I was treated on a Visx laser with a 6mm optical zone. My pupils are 8mm. I was not warned that I was a bad candidate. Now I am visually disabled in dim light. At night, I see massive starbursts, halos, and multiple images. Nothing is crisp and clear in dim light (loss of contrast sensitivity). I can't drive at night or participate in any activity in dim light. I had also become contact lens intolerant before Lasik which I now know is a sign of dry eyes. My eyes burn constantly and I have recurrent corneal erosions. To say that Lasik has negatively affected my quality of life doesn't even begin to cover it. No one, expect other patients who have personally experienced this, can understand what life is like with visual impairment that is not correctable with glasses and non-stop burning dry eyes. I can't tolerate air conditioning, ceiling fans, wind or open a hot oven door. Now my life is all about my eyes and just getting by. The FDA should have restricted Lasik devices based on pupil size, and placed stronger warnings in the labeling about dry eyes. The FDA commissioner said that the FDA exists to serve the people, not to serve industries, but it appears to do just the opposite. Source
"...According to the dr, the healing process also went normal and i was declared to have an excellent outcome due to my low refractive error. However, in spite of this, the results of this surgery were actually disastrous. Although my post-surgical refractive error is quite low, the surgery induced a significant level of higher order aberrations, including a highly abnormal level of spherical aberration and coma due to a correction zone that is much smaller than my scotopic pupil size. I see fine in direct sunlight and natural lighting, but have difficulty seeing clearly under normal levels of indoor or artificial lighting. I can not see clearly in many indoor environments during the day, particularly on overcast days, and i have consistently poor quality of vision indoors in the evenings due to significant loss of contrast sensitivity. I frequently experience halos around indoor lighting. It is also very difficult to drive at night due to significant starbursting on all light sources, which results in a significant loss of depth perception. I can not enjoy many leisure activities such as watching movies. Watching television with lights on can be quite challenging due to poor quality of the image i see, and going out at night is difficult... I have spent a significant part of the last year trying to cope with the emotional turmoil and anxiety that have resulted from the loss of visual quality from an elective surgery that was supposed to improve my quality of life. I did not need this surgery, and based on my results, it clearly is not as safe and reliable as it was represented to be." Source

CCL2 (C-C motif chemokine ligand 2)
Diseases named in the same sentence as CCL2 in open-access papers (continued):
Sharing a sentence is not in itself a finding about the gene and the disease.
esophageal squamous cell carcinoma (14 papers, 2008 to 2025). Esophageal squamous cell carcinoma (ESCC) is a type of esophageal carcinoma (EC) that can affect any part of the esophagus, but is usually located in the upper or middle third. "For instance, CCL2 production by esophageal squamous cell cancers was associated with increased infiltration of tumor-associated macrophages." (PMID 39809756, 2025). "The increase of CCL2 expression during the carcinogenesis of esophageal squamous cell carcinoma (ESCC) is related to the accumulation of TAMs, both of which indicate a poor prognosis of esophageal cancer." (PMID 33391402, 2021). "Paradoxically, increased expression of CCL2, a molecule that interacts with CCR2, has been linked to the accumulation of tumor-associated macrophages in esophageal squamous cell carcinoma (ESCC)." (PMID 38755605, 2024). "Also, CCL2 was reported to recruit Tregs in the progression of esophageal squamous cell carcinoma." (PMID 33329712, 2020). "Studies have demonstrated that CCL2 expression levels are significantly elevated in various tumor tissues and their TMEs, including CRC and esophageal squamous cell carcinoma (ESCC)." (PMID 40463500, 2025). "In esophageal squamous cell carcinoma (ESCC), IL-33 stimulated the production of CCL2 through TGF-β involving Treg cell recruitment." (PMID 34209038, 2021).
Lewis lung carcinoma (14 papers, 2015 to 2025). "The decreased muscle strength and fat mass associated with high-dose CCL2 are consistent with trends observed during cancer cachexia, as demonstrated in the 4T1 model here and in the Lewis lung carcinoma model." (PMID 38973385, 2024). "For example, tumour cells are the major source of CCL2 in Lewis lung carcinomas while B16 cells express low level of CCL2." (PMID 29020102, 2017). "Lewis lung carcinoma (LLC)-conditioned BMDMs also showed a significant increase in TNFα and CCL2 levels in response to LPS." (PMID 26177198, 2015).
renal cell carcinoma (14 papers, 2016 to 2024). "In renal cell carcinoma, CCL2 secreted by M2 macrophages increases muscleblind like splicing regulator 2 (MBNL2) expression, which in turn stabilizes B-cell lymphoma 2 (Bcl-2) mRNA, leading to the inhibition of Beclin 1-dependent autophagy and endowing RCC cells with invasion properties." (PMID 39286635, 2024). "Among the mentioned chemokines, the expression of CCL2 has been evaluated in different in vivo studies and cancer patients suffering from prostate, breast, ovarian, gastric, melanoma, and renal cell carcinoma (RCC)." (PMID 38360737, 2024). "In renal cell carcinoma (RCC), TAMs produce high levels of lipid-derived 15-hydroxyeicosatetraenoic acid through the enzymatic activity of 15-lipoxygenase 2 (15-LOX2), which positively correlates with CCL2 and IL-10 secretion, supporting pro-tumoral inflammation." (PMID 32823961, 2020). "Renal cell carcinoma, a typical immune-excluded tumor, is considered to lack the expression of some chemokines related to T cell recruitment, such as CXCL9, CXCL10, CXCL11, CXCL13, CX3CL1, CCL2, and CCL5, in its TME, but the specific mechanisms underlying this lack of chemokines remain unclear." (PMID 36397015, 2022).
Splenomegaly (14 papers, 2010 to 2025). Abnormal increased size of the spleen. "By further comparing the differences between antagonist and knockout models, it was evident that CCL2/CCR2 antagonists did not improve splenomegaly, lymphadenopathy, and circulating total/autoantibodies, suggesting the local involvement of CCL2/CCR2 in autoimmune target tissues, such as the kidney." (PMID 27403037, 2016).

I had lasik eye surgery from dr. In 2006. It was the biggest mistake of my life. Here is a list of my concerns: - my last checkup occurred last year, and i still remained at 20/15 on my right eye and 20/20 on my left eye. This is very misleading as things over 20 feet are blurry. They're especially blurry in medium to low lighting. I had no idea that my eyesight was definitely going to be worse afterwards. I thought since 20/20 was very likely, my vision could remain perfect at far from it. My vision also fluctuates depending on how much rest i get. I believe it's because the more i rested i am, the bigger my pupils are. Bigger pupils lead to seeing more through untreated parts. -they only treated my eyes partially and did not warn me of this. The treatment zone simply did not cover my entire eye. I have big pupils. The cut did not go outside of my pupils but within it. The outer area of my pupils remains untreated. I was not warned of this. I just cannot understand how they can get away with something like this as it has severely affected my vision for the worse. -i was not warned that i was going to get a permanent scar on my eyes. I believe it plays a big part of my blurred vision. -i was not warned that my night vision was definitelly going to get worse. I was very shocked the next day to see that my night vision definitely got worse. This should not be a surprise. I was simply warned about the possibility of getting starbursts and halos. I have a severe case of both. Based on the size of my pupils, they should have told me that the likelihood was high. -dry eyes are a constant problem for me. I've experienced loss of sleep and lack of sleep, due to extreme dryness that wakes me up or severe crust formations that did not exist before surgery. I was not aware that there are tests to determine how dry your eyes are. This should be a mandatory test. I have to put several eye drops a day- probably for the rest of my life. This is very costly, embarrassing, and bothersome. - i had red eye for about one month on my left eye. I had no idea that this could happen. It was very embarrassing to have it when i wanted to prove to co-workers and friends that lasik was safe and recommendable, but was i simply showing them proof that i made a mistake. The reputation of my judgement has probably been significantly damaged. -it takes a long time focusing on different distances. If i'm reading something and look up to something, it takes seconds to focus on it. This was always instant before. I was not warned of this. -the stats provided by the media and the ads are absurd. My surgeon asked me if i was glad to have done the surgery the day after. I said i was. He may have put that on record. No one's asked my how i'm doing now. Based on my own personal survey of people having done the surgery, most have regrets. Source